Aromatherapy and the Brain


The limbic sytem, which deals with the regulation of emotions, was once thought of as the rhinencephelon, or “nose-brain,” because it was first studied in rats for whom olfaction (sense of smell) and emotions are utterly entwined. The limbic system is comprised of different subareas, and these subareas send projections into other parts of the brain, especially the hypothalamus, and the connection between the limbic system and the hypothalamus is important for our understanding of aromatherapy.

But first, let’s back up and look at something called the automonic nervous system (ANS). There are all kinds of autonomic (automatic) functions in your body that are vital to keeping you alive and well, and these functions happen involuntarily; you don’t need to consciously control them. And this is a good thing, because we’re talking about functions like the beating of your heart, the amount of sugar you have in your blood, and so forth. You would spend your entire day and then some consumed by these processes if you had to think about them.

Three different layers of the brain have an influence over these autonomic functions, which are carried out by the autonomic nervous system (ANS), and the hypothalamus is the first layer of influence. If you were injured and your blood pressure started dropping, a blood pressure sensor would send a message up the spinal cord to your hypothalamus, and through a few more steps, your blood pressure and heart rate would increase, thereby bringing your body back into balance. Thank you, hypothalamus!

The second layer of influence on autonomic functions is the limbic system, and it is here where we start to see the possible mechanisms for aromatherapy’s powerful effects. A scent or an image can trigger an emotional response in the limbic system, which in turn sends a message to the hypothalamus, and again, the autonomic nervous system (ANS) is activated. It’s like pouring a double cocktail emotions and hormones.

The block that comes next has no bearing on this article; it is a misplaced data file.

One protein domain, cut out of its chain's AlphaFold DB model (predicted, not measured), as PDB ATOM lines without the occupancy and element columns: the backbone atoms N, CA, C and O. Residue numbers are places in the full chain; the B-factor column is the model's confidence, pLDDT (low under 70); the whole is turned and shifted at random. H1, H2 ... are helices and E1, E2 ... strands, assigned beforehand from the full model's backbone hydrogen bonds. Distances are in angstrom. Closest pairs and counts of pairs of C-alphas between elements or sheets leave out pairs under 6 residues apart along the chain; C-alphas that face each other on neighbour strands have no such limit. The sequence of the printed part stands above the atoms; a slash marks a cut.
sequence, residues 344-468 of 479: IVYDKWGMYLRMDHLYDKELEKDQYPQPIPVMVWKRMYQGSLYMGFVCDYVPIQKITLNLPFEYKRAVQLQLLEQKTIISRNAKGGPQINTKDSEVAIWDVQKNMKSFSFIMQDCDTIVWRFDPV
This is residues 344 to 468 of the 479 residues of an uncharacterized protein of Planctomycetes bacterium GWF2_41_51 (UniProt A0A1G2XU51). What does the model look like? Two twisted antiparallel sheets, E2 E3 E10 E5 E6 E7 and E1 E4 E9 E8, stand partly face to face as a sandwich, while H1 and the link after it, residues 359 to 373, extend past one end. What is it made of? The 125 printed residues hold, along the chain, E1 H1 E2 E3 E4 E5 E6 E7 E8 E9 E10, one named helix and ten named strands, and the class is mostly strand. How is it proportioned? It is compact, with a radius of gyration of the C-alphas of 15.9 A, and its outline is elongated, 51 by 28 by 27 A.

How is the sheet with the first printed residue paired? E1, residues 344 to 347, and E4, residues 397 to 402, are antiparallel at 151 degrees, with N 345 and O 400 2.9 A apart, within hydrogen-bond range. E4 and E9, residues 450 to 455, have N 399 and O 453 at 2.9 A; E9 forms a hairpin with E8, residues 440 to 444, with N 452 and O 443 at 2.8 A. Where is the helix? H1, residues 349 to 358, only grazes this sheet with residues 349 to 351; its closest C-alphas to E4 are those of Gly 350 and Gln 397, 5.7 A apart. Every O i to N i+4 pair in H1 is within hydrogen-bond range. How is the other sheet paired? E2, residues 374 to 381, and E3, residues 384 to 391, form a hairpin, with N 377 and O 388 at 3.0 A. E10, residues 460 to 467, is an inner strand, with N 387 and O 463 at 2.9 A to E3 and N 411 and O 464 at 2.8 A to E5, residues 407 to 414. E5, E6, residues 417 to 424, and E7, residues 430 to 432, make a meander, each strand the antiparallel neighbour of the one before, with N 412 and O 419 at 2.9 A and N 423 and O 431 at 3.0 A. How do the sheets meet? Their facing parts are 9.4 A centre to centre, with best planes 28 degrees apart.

Finally, the third layer of influence on autonomic functions is the cerebral cortex, another part of the brain and one that is involved in memory, learning, complex processing, decision making, and more. In this part of the brain, thought and memory are the triggers that can send messages to the limbic system and to the hypothalamus, again stimulating the ANS.

So, we’ve just looked at three ways that autonomic/involuntary processes in your body can be affected, processes like the beating of your heart, your rate of digestion, and the levels of hormones in your body. These three ways are the hypothalamus, the limbic system, and the cortex. Let’s grossly oversimplify these by relating each one to a key function: the hypothalamus produces hormones, which are powerful chemical messengers; the limbic system deals with emotions; and the cortex handles thoughts and memories.

In other words, the basic, involuntary functioning of our body can be influenced by hormones, emotions, and thoughts and memories. (Of course, it can be affected by other things as well, but these three are important for our purposes.)